Today, let’s explore D3’s ability to draw paths.

<svg id="canvas" width="400" height="300" style="background-color:lightgray;"></svg>

Let’s add a simple path to our canvas. We will start with some simple (x, y) coordinates. Remember that the point (0, 0) is the top left corner. Our math minds tell us that (0, 0) should be the bottom left corner, but our minds are wrong.

// Select the canvas object.
var svg = d3.select("#canvas");

// How do we define a line? Take a row of data. The x coordinate is the first element
// of the array; the y coordinate is the second element of the array.
var line = d3.line().x(d => d[0]).y(d => d[1]);

// Create a function to generate a random data set. To get a "pretty" graph, let's
// add the bottom left (0, height) and bottom right (width, height) corners to the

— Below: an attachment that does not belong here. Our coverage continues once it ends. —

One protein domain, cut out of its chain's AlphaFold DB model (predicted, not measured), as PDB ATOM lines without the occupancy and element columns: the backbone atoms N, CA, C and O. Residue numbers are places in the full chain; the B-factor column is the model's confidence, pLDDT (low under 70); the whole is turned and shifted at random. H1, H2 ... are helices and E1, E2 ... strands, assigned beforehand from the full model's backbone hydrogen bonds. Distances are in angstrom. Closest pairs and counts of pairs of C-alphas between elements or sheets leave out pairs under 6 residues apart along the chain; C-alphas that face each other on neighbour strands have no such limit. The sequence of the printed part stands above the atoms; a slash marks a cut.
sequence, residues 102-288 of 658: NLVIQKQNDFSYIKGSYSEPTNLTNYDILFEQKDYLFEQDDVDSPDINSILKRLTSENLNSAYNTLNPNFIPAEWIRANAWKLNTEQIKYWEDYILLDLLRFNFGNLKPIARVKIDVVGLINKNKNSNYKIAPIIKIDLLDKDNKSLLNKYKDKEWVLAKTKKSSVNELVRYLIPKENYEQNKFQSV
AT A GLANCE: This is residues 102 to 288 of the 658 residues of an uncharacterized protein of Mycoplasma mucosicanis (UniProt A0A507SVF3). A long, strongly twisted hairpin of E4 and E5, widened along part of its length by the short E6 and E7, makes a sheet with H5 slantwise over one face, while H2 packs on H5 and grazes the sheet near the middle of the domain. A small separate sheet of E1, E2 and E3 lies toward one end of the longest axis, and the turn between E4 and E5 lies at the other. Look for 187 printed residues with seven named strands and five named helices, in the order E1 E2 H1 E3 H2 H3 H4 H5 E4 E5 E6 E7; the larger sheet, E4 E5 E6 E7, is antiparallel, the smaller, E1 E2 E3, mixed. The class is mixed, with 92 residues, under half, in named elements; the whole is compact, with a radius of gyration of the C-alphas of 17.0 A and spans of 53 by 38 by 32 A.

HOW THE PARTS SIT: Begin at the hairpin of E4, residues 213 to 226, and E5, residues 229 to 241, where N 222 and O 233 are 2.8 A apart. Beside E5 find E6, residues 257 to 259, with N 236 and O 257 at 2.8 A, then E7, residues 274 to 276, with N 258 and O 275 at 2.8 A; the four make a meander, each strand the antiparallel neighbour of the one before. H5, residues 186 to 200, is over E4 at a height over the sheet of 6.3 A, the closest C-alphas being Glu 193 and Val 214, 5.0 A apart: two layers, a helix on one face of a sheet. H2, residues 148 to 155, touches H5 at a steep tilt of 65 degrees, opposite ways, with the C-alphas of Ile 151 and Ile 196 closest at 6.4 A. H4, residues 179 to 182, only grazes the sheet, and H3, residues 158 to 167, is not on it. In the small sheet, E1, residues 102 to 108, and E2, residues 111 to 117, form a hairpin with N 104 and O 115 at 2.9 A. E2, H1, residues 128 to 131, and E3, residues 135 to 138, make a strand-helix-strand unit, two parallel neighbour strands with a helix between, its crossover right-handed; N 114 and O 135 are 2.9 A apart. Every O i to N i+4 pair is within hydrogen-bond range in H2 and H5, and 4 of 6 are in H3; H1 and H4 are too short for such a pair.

// graphic.
function generateRandomData() {
    var data = [
        [   0, height ],
        [   0, height * Math.random() ],
        [ 100, height * Math.random() ],
        [ 200, height * Math.random() ],
        [ 300, height * Math.random() ],
        [ 400, height * Math.random() ],
        [ 400, height ]
    ];
    console.log("generated data:", data);
    return data;
}

// Assign the random data set.
var data = generateRandomData();

// Append new path to the SVG canvas.
var path = svg.append("path")
    .attr("fill", "lightblue")
    .attr("stroke", "steelblue")
    .attr("stroke-width", 2)
    .attr("d", line(data));

Pretty cool, huh? Now we should be able to generate any line chart.

Like all things in D3, we can apply transitions to paths. This transition will be applied whenever we click on the SVG canvas.

svg.on("click", function () {
    // Generate a new data set and update the "d" attribute of the path.
    var data = generateRandomData();
    path.transition()
        .attr("d", line(data));
});

This is some good stuff. Now go forth and manipulate data!